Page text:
Sport for development

Youth reporters promote education during the MTN Africa Cup of Nations, GHANA 2008

UNICEF Image
© UNICEF/2008/Brisebois
In Accra, youth reporters Edith Asamani, 17, and Steven Iseh, 15, advocate quality education on ‘Gems of Our Times’, a programme aired nationally during the MTN Africa Cup of Nations, GHANA 2008.

ACCRA, Ghana, 1 February 2008 – Edith Asamani, 17 and Stephen Iseh, 14, are two of the youth reporters based in Accra who have joined UNICEF to raise awareness of the ‘Quality Education for All Children’ campaign during the MTN Africa Cup of Nations, GHANA 2008.

The reporters participated in a youth radio programme, ‘Gems of Our Times’, which has aired on Ghana’s national radio network during the tournament. Their voices have been heard throughout the nation, urging children to go to school and appealing to adults to take responsibility and ensure that all children have access to quality education.

“It is our role as young ambassadors to tell Ghanaian children that without education there can be no future,” Edith told listeners during the programme.

Children’s point of view

UNICEF is working with youth reporters to promote the need for quality education in Ghana from the children's own point of view. The project is part of a larger awareness campaign organized in collaboration with the Confederation of African Football and the local organizing committee of Ghana 2008.

Edith, who recently completed secondary school, has been a passionate child rights activist since the age of 11. She tells her own stories to help others understand the importance of education.

“At every stage of school life, I have been sacked from school at least twice a term because I have not paid school fees,” she said. “I then had to stay at home for weeks to help my mum … to raise enough money to be able to go to school.”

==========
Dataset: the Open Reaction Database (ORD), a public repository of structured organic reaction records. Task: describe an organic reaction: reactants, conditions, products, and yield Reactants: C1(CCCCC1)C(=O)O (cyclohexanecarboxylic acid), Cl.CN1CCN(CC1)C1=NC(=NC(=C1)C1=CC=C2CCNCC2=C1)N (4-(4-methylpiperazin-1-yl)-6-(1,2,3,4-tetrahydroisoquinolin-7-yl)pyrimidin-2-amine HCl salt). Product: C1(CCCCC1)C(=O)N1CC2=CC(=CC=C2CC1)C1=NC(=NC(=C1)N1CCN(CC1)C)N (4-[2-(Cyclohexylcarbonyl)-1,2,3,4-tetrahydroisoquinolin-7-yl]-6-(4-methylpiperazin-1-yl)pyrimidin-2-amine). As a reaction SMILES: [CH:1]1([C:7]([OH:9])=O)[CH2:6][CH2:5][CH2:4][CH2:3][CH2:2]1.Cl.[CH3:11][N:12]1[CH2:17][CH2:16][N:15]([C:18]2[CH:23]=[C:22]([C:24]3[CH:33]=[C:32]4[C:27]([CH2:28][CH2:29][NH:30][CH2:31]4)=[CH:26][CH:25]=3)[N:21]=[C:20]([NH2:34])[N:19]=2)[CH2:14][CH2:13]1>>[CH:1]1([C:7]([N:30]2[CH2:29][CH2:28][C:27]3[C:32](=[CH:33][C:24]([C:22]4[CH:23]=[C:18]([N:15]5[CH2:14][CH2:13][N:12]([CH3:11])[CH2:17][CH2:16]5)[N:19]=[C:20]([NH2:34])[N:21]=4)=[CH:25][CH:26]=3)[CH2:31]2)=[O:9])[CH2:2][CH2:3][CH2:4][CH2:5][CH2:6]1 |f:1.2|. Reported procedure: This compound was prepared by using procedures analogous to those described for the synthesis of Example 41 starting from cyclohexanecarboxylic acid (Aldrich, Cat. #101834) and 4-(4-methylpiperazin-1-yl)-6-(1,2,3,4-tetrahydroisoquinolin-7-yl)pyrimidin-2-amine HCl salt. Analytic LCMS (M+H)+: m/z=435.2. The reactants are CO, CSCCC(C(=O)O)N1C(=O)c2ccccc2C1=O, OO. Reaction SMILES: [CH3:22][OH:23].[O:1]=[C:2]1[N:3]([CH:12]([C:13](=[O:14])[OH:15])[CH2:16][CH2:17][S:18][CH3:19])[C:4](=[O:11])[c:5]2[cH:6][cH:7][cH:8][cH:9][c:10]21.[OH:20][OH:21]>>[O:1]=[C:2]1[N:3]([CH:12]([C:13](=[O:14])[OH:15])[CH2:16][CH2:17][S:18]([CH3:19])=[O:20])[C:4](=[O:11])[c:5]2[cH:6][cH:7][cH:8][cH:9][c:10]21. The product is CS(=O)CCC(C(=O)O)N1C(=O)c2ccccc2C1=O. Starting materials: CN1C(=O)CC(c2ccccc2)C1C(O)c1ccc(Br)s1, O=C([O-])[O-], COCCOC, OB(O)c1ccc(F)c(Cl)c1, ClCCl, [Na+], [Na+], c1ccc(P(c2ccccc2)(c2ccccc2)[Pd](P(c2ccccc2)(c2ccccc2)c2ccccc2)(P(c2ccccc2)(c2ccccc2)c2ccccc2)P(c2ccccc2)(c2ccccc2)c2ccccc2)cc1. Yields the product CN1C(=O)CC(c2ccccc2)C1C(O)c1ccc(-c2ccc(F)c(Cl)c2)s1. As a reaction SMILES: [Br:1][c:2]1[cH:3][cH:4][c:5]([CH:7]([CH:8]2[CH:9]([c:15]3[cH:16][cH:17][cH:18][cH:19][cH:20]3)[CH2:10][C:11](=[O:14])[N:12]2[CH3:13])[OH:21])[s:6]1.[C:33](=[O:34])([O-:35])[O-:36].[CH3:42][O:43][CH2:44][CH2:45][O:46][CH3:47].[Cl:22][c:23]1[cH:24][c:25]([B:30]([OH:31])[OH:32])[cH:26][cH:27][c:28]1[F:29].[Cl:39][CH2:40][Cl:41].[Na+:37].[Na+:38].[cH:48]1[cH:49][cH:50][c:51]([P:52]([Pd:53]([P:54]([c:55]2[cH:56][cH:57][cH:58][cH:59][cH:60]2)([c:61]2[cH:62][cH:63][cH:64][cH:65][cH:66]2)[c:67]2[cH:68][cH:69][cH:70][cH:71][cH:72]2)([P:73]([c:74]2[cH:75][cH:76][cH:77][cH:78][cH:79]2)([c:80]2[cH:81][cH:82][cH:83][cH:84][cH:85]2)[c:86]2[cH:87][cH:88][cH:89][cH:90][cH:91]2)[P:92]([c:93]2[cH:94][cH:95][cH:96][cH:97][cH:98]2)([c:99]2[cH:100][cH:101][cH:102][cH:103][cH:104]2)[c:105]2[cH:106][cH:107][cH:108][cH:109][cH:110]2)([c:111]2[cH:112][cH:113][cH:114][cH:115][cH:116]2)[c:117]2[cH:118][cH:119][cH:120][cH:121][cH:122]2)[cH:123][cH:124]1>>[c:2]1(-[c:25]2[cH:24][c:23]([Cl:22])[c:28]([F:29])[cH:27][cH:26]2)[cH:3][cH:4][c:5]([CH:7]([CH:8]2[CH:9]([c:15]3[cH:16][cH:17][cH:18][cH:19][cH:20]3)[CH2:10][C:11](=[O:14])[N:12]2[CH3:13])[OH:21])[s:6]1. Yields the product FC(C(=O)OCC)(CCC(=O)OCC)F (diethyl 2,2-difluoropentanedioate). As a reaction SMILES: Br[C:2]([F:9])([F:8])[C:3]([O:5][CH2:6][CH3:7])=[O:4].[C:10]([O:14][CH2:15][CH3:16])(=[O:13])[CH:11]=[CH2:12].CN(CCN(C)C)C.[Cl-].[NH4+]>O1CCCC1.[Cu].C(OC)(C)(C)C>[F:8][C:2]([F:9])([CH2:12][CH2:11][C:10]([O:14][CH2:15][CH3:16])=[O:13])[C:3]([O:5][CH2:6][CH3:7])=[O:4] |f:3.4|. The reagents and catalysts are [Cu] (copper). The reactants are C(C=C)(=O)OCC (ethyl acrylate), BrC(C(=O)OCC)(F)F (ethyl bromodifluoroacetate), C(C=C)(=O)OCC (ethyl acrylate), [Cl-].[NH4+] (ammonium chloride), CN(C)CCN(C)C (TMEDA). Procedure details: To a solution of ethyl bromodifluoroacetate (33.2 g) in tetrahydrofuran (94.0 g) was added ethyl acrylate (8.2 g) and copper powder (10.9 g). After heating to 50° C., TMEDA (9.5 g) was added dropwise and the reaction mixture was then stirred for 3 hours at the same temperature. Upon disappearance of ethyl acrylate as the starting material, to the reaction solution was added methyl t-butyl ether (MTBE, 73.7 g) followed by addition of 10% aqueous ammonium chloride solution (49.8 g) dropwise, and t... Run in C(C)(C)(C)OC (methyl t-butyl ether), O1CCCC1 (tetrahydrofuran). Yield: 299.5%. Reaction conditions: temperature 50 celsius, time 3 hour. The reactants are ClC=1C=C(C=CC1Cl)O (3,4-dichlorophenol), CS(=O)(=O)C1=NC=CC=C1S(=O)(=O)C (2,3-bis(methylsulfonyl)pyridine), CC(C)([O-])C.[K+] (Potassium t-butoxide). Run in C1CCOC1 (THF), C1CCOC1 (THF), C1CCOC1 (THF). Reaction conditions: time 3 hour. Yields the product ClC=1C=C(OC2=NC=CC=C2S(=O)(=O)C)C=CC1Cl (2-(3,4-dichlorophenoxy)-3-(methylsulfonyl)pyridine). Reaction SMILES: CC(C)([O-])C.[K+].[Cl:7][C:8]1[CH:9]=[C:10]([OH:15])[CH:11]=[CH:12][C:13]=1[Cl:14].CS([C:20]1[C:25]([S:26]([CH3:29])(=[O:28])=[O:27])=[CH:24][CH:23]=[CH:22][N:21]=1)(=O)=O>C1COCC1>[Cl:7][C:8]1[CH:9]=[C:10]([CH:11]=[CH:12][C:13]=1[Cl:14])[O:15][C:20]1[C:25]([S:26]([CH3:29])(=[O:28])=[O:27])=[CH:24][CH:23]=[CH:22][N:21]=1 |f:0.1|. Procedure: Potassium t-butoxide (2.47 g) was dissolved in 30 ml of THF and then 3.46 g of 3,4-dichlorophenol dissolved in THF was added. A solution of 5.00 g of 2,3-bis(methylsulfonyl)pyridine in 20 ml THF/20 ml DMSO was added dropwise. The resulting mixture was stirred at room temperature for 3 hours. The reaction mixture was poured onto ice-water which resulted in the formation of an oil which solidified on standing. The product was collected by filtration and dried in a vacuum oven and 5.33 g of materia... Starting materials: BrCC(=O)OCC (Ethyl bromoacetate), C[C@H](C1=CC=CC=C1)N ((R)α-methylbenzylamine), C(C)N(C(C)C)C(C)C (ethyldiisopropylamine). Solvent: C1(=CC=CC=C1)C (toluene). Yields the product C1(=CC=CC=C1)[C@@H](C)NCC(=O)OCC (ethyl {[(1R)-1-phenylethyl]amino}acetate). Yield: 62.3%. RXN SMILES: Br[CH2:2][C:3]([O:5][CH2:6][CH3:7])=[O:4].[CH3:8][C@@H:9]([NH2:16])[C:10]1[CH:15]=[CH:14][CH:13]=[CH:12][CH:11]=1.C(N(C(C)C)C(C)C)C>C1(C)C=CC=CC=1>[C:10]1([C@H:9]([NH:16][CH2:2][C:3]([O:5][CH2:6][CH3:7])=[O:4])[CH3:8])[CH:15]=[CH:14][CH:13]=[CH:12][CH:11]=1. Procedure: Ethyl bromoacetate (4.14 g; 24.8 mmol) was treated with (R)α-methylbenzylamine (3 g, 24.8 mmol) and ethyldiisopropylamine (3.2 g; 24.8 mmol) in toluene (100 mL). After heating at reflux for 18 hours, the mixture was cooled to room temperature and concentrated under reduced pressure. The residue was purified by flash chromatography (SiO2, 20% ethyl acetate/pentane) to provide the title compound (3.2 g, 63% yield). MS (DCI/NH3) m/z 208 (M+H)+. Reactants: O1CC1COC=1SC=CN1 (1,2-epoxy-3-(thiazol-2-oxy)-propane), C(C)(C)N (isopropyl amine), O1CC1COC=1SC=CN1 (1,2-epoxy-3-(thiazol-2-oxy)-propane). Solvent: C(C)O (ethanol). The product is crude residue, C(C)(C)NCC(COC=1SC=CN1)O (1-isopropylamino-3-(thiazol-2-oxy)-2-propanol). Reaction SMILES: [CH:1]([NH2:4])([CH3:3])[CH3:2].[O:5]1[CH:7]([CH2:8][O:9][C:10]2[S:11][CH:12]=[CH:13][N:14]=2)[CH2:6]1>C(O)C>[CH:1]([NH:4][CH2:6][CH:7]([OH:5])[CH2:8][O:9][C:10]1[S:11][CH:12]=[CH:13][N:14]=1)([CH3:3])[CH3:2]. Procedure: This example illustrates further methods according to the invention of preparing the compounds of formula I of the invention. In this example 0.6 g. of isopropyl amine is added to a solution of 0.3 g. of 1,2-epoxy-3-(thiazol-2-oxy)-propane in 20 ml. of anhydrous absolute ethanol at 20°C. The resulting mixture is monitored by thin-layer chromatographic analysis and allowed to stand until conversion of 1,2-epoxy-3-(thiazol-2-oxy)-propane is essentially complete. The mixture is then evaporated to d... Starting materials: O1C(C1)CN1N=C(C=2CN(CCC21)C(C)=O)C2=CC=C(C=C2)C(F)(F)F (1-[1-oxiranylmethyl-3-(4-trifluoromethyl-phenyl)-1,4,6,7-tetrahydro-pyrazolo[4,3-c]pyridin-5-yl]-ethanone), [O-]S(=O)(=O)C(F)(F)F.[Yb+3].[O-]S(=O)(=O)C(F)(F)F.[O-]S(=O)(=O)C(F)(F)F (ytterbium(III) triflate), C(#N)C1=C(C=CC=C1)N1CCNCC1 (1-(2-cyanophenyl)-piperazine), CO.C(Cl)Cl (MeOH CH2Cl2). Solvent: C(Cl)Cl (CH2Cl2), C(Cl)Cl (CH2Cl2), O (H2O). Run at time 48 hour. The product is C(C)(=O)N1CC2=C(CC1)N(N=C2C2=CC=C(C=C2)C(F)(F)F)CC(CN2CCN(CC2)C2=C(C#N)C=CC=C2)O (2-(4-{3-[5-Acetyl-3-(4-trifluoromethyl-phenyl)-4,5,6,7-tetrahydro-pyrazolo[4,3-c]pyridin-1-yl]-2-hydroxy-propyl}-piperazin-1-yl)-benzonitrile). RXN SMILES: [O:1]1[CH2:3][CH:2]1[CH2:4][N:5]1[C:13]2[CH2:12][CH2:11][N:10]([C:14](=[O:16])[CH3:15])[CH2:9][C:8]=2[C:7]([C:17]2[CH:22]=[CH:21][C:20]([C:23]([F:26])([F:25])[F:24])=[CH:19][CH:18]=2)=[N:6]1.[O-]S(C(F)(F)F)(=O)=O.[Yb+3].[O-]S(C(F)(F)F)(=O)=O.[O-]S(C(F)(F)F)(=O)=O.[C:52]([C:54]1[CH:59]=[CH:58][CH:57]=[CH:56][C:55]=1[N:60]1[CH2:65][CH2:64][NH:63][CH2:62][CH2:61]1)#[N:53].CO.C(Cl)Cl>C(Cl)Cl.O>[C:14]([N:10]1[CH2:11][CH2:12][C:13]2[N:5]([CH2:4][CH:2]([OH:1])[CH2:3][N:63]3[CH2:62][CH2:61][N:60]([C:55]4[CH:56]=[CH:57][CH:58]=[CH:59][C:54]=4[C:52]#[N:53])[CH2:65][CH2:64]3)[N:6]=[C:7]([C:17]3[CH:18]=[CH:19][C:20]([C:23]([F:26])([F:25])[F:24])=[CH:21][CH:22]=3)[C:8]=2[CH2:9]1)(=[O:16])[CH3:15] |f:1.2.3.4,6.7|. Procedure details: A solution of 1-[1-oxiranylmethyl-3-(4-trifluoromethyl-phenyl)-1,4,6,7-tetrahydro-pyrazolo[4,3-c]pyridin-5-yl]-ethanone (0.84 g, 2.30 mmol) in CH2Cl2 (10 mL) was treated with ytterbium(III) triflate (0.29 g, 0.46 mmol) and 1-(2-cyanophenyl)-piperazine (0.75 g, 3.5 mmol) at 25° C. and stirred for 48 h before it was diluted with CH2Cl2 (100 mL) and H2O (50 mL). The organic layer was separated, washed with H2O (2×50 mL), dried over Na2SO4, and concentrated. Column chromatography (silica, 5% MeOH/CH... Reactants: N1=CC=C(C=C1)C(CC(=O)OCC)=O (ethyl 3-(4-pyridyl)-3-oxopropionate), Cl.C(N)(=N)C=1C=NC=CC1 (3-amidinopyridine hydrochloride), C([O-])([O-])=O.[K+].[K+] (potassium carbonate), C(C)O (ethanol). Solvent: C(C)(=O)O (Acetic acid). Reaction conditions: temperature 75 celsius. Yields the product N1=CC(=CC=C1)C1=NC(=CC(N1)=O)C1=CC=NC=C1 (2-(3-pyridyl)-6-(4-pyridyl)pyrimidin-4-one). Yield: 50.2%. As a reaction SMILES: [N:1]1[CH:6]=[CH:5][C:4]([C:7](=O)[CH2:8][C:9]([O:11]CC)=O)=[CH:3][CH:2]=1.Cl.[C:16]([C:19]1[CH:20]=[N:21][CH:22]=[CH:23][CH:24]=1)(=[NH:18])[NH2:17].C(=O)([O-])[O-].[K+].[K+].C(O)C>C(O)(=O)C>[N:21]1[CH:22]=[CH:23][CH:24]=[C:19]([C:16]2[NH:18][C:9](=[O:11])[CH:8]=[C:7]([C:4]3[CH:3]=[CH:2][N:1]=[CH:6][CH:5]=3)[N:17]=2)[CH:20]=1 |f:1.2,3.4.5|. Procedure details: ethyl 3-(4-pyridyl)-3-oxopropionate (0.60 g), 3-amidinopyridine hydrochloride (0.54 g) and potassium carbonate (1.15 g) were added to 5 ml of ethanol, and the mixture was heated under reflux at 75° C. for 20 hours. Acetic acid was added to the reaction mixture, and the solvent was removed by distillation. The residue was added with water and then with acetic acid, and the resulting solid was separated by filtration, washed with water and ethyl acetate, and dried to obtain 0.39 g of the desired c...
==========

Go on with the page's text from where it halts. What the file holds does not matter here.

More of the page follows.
Stephen has been a member of an advocacy radio programme called ‘Curious Minds’ for several years. On the show, he inspires others across the country to tell their stories about education and share their experiences with their peers.

Challenges in education

In Sekondi-Takoradi, one of the host cities of the MTN Africa Cup of Nations, GHANA 2008, two other youth reporters – Samuel Tronu, 15, and Sandra Nyarko, 12 – have been on a mission to bring attention to the challenges that school-age children face in Ghana.

"Some children drop out of school because conditions in schools are not good,” Samuel said. “There are no chairs or desks to sit on. Others don’t have books, pens or pencils to write with.”

Through numerous interviews with other youths, Samuel and Sandra discovered that many families do not have the resources necessary to send their children to school. Many children are forced to work each morning until they have the small amount of money needed for the day’s transportation costs to school.

Vital to success

Both of Sandra’s parents are teachers and have deeply instilled in her the lesson that education is vital to success in life. ”Some girls do not go to school because they are kept at home to do household work such as cooking and cleaning,” she said.

UNICEF encourages children to make their views known on important issues such as education. This ensures their freedom of expression and encourages adult policy-makers to consider young people’s views when making decisions that affect them.

“When we get a chance to go to school, we all must fight hard and be determined, just like they do when playing football” said Stephen.


 

 

Video

November 2007:
UNICEF Chief of Education for Southern Sudan Sibeso Luswata speaks about the role of education in transforming society.
 VIDEO  high | low

November 2007:
Chief of Education for UNICEF Khartoum Cecilia Baldeh speaks about education in Darfur.
 VIDEO  high | low

November 2007:
UNICEF Representative for Côte d'Ivoire Youssouf Omar speaks about education in conflict-affected areas of the country.
 VIDEO  high | low

New enhanced search